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A. Richard Bonanno

This review describes the differences in weed management that must be addressed when plastic culture is added to the production cycle. Three specific areas are addressed: weed management under plastic mulch, weed management between plastic mulch, and weed management under row covers.

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Marco Fontanelli, Luisa Martelloni, Michele Raffaelli, Christian Frasconi, Marco Ginanni, and Andrea Peruzzi

Union, 2009a ). Sustainable farming management practices are also very important in terms of the cross-compliance direct support mechanism of the Common Agricultural Policy ( European Union, 2009b , 2009c ). Physical weed control in spinach is

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Mathieu Ngouajio

On behalf of the Weed Control and Pest Management Working Group (WCPM) of ASHS, I would like to thank Drs. William W. Kirk (Michigan State University), Andrea B. da Rocha (Santa Catarina State University, Brazil), Milton McGiffen, Jr. (University of

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Renee H. Harkins, Bernadine C. Strik, and David R. Bryla

used for production of processed fruit. Trailing blackberries ripen in midsummer in Oregon and Washington and are usually machine-harvested ( Strik and Finn, 2012 ). Weed management is considered critical for good production in berry crops ( Barney et

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Emily E. Braun, Sarah Taylor Lovell, Mohammad Babadoost, Frank Forcella, Sharon Clay, Daniel Humburg, and Sam E. Wortman

Organic farmers need a diverse toolbox of weed management tactics. Tillage is currently the most common method of weed management in organic systems ( Baker and Mohler, 2015 ), but wet soil conditions, crop growth stage, and overuse can limit its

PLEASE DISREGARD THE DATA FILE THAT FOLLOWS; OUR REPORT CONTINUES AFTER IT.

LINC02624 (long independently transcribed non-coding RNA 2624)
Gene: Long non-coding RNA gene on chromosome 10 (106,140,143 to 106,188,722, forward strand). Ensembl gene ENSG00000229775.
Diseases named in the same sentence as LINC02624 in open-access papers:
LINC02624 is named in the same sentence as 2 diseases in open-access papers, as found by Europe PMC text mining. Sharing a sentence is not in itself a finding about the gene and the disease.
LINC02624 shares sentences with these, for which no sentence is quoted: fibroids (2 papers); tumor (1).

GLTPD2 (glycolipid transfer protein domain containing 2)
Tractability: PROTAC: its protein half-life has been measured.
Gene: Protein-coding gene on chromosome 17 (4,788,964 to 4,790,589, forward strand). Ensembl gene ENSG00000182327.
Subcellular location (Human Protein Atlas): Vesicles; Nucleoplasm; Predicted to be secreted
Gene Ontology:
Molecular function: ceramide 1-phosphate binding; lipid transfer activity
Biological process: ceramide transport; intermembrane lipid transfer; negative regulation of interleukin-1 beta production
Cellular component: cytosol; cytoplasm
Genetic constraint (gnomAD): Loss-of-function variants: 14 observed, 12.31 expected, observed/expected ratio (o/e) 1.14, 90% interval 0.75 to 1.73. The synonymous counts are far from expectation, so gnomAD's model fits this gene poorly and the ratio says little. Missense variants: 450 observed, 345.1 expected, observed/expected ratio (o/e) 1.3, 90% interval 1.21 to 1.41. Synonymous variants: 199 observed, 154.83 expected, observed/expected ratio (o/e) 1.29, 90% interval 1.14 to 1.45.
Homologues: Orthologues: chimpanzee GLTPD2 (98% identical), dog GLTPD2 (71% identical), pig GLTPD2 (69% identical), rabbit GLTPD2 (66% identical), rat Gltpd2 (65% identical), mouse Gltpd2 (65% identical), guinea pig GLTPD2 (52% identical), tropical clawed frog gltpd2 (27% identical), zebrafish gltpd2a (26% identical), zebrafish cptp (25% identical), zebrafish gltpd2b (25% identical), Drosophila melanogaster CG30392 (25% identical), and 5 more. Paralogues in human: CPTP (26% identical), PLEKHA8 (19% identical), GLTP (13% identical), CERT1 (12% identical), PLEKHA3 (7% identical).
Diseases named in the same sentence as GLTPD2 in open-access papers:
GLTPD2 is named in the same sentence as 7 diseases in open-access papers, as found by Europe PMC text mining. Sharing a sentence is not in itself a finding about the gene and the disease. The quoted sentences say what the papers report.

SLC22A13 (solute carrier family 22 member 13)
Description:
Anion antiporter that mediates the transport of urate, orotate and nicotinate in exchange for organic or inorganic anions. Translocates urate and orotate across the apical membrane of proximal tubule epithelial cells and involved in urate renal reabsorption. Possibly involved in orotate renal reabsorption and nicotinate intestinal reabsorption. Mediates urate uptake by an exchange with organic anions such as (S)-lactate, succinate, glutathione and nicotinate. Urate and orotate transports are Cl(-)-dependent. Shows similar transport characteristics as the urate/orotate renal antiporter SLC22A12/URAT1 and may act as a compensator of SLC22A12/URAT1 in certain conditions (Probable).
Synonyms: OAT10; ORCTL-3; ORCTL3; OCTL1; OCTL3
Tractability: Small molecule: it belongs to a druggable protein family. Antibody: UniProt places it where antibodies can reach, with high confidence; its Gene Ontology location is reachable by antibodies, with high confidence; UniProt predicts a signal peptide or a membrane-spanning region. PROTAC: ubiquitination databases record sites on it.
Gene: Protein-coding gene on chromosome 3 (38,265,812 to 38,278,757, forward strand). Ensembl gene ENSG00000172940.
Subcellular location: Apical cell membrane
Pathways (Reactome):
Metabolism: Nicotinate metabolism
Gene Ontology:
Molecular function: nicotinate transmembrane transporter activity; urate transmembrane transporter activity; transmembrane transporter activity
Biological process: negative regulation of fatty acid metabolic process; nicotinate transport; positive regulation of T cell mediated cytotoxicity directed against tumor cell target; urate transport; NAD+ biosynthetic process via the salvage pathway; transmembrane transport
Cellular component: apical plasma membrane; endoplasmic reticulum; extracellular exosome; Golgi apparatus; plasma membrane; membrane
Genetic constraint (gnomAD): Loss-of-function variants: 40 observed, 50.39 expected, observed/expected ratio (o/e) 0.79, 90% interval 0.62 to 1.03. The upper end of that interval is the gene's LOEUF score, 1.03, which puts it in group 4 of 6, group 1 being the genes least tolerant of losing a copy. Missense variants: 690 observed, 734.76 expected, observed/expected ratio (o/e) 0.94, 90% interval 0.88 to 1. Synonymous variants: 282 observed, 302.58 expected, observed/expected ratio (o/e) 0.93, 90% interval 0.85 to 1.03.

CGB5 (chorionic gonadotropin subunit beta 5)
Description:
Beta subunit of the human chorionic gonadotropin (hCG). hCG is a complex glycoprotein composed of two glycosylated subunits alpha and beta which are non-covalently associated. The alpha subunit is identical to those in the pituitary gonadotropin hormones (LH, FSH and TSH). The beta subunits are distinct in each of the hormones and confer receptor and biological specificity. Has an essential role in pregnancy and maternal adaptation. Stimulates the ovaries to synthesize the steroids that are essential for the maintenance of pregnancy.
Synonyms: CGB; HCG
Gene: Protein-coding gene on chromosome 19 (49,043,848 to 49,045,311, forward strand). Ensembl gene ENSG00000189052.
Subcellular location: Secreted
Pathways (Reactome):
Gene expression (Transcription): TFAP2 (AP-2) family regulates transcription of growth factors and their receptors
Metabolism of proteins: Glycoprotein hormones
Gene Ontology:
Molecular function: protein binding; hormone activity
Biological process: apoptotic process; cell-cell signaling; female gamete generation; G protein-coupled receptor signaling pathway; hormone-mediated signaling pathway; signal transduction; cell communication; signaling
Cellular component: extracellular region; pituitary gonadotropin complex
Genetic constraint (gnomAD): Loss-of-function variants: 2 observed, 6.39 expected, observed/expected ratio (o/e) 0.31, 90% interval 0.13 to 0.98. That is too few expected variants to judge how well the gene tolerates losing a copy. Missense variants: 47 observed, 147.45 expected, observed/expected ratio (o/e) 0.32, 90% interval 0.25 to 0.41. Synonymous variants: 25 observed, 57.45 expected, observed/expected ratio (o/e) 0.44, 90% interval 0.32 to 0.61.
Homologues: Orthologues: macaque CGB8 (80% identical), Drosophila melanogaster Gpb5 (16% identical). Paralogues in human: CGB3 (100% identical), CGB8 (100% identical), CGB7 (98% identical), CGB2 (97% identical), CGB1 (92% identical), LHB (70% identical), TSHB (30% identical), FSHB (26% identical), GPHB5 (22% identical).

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Levi Fredrikson, Patricia A. Skinkis, and Ed Peachey

competition compared with established or mature vines ( Balerdi, 1972 ). Three weed management methods are generally used by grape growers: herbicide sprays, tillage, and/or cover crops. The majority of weed management in vineyards is focused within the vine

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Renata L. Solan, Jed B. Colquhoun, Richard A. Rittmeyer, and Daniel J. Heider

( Goldburg, 1992 ). Thus, research has been conducted with the goal of developing alternative integrated weed management techniques in potato and other vegetable cropping systems. Such techniques include changes in crop density ( Bussan et al., 2007 ; Conley

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W. Carroll Johnson III, David B. Langston Jr., Daniel D. MacLean, F. Hunt Sanders Jr., Reid L. Torrance, and Jerry W. Davis

season-long weed control. However, sequential cultivations at regular intervals may provide the foundation for a successful integrated system of weed control in transplanted onion. To date, there has been no research on weed management in organic Vidalia

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Tran Kim Ngan Luong, Frank Forcella, Sharon A. Clay, Michael S. Douglass, and Sam E. Wortman

Organic weed management of vegetable crops typically includes a combination of crop rotation, tillage, hand weeding, mowing, and mulching with plastic films ( Baker and Mohler, 2015 ; Kasirajan and Ngouajio, 2012 ; Wang et al., 2008 ). However

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Alyssa H. Cho, Alan W. Hodges, and Carlene A. Chase

, water retention, reduced erosion, and cycling of other nutrients. An additional consideration for organic producers is weed management ( Walz, 1999 ). Organic producers are limited to cultural practices, mulching with fully biodegradable mulches, mowing